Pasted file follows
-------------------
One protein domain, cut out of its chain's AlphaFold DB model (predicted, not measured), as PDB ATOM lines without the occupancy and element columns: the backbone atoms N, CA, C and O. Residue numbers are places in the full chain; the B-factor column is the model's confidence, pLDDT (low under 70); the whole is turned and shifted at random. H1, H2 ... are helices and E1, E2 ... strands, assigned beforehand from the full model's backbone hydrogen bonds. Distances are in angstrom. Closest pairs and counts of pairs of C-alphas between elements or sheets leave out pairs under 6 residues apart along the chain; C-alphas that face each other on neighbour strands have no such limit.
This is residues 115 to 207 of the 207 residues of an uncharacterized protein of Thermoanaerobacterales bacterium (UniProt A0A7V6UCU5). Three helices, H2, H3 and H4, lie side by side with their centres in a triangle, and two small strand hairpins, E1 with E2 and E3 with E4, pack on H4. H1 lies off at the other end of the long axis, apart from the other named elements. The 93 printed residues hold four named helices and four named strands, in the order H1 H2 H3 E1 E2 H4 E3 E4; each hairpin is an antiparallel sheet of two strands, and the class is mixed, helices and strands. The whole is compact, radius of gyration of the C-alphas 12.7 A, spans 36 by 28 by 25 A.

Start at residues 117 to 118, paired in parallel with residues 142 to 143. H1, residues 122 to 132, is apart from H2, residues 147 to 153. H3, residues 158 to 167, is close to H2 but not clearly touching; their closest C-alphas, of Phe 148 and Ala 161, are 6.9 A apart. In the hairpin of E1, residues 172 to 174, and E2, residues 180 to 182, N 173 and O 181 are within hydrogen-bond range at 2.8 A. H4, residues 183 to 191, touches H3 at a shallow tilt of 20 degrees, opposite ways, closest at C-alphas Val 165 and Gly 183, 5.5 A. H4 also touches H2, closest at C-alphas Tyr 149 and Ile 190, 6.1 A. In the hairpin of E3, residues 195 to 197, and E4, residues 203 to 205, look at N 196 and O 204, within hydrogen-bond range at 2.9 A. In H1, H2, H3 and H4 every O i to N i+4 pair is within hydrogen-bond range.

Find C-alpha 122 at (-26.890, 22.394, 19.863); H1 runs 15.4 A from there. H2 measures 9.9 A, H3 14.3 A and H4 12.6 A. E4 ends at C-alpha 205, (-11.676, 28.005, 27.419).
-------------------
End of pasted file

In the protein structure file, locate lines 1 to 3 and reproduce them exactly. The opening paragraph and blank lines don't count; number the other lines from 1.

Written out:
This is residues 115 to 207 of the 207 residues of an uncharacterized protein of Thermoanaerobacterales bacterium (UniProt A0A7V6UCU5). Three helices, H2, H3 and H4, lie side by side with their centres in a triangle, and two small strand hairpins, E1 with E2 and E3 with E4, pack on H4. H1 lies off at the other end of the long axis, apart from the other named elements. The 93 printed residues hold four named helices and four named strands, in the order H1 H2 H3 E1 E2 H4 E3 E4; each hairpin is an antiparallel sheet of two strands, and the class is mixed, helices and strands. The whole is compact, radius of gyration of the C-alphas 12.7 A, spans 36 by 28 by 25 A.

Start at residues 117 to 118, paired in parallel with residues 142 to 143. H1, residues 122 to 132, is apart from H2, residues 147 to 153. H3, residues 158 to 167, is close to H2 but not clearly touching; their closest C-alphas, of Phe 148 and Ala 161, are 6.9 A apart. In the hairpin of E1, residues 172 to 174, and E2, residues 180 to 182, N 173 and O 181 are within hydrogen-bond range at 2.8 A. H4, residues 183 to 191, touches H3 at a shallow tilt of 20 degrees, opposite ways, closest at C-alphas Val 165 and Gly 183, 5.5 A. H4 also touches H2, closest at C-alphas Tyr 149 and Ile 190, 6.1 A. In the hairpin of E3, residues 195 to 197, and E4, residues 203 to 205, look at N 196 and O 204, within hydrogen-bond range at 2.9 A. In H1, H2, H3 and H4 every O i to N i+4 pair is within hydrogen-bond range.

Find C-alpha 122 at (-26.890, 22.394, 19.863); H1 runs 15.4 A from there. H2 measures 9.9 A, H3 14.3 A and H4 12.6 A. E4 ends at C-alpha 205, (-11.676, 28.005, 27.419).